The werewolf is a fascinating creature in human literature. It is the imaginative link between the raw, natural, animal world, and the modern civilized human. The werewolf is a sort of symbolic representation of the primal being that still exists, to some extent, in all of us. However in this case that inner nature gets out, and the person takes on the form of their hidden primal self.
The nature of the werewolf's transformation is one which is defined by the type of creature they are. There are many different stories and myths pertaining to the werewolf. Ancient claims have them as humans possessed by demons, or animal spirits. In more modern tales they are also the result of genetic manipulation, disease, or chemical induction.
The change itself is an issue that has been difficult for writers, and especially for makers of movies. There is no real way to show a person completely changing into something else without it looking like a fake. Just morphing looks cartoonish, and having the person simply grow tufts of hair is usually inadequate for the effect.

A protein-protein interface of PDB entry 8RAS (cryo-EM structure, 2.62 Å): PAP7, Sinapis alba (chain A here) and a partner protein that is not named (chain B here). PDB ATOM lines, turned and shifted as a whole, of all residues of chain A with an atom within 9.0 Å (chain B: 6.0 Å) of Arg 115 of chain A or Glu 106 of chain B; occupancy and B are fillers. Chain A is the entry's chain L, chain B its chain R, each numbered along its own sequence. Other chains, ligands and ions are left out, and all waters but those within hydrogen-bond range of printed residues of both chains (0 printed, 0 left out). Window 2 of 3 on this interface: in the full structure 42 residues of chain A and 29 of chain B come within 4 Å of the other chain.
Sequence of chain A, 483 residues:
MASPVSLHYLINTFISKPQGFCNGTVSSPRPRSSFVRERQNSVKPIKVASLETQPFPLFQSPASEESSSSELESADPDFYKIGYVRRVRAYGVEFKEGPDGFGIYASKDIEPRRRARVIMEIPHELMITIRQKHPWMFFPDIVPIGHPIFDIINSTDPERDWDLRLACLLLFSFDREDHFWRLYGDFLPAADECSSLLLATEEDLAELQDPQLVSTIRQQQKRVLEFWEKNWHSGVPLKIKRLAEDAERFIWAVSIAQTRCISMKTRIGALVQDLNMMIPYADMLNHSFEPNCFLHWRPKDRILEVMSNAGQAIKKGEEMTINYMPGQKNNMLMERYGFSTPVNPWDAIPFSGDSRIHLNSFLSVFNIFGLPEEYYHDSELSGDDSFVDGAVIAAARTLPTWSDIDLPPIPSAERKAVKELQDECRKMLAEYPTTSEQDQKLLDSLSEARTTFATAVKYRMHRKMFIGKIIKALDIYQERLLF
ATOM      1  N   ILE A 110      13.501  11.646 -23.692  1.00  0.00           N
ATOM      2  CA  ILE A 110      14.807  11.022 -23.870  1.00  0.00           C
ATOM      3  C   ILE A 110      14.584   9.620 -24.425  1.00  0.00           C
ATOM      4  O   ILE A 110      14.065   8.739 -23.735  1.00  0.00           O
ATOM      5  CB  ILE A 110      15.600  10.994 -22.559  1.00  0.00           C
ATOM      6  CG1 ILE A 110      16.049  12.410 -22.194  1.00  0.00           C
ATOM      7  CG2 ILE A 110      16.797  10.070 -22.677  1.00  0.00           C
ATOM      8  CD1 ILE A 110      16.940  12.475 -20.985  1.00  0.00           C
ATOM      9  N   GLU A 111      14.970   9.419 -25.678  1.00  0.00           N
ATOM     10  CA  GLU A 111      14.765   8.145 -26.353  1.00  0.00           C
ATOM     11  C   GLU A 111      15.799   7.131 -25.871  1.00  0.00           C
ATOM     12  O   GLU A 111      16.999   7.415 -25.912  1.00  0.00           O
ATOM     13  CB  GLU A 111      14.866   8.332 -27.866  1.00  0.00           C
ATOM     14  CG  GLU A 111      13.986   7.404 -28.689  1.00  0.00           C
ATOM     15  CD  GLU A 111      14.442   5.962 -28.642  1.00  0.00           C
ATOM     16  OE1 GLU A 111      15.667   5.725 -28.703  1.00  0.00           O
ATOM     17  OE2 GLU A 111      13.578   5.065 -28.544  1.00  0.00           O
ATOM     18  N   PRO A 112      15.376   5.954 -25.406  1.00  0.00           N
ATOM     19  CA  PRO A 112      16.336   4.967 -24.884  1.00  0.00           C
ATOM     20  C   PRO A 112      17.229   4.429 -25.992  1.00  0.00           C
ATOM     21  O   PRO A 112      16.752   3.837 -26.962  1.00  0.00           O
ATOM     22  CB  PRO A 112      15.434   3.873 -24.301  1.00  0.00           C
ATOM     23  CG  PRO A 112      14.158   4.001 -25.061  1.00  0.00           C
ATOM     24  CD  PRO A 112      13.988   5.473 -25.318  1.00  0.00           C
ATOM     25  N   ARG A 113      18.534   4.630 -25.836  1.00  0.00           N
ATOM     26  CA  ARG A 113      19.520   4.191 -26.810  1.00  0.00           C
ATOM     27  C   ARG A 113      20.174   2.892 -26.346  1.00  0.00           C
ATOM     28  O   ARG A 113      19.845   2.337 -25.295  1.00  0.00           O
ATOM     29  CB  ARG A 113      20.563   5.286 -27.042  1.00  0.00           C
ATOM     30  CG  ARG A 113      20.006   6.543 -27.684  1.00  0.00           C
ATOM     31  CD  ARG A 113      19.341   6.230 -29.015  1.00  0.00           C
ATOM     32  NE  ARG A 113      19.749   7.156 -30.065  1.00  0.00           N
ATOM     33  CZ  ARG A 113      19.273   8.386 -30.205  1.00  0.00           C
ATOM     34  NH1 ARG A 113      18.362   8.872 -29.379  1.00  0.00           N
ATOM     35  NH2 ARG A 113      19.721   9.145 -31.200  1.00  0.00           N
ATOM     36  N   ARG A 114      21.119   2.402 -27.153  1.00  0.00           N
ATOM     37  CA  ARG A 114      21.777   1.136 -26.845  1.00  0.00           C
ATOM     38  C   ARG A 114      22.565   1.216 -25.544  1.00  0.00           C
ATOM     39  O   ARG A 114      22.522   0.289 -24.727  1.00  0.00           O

Some modern stories tell of a person growing into the werewolf form. This can be through muscles suddenly bulging, hair popping out, teeth growing, and the like. In general this is the easiest and most believable way to demonstrate the change.
Another method has the person becoming transfigured in a relatively gruesome way. In this method the body grows out of itself, but it is much more dramatic and violent, and makes for a better horror story.
The werewolf is a powerful symbol of the primal instinct that is within us all. By seeking to understand its nature in literature and movies, we can better come to understand our own nature, and the soul of human beings.
© Jim Slate
Source: Jim Slate
Published: July 14, 2009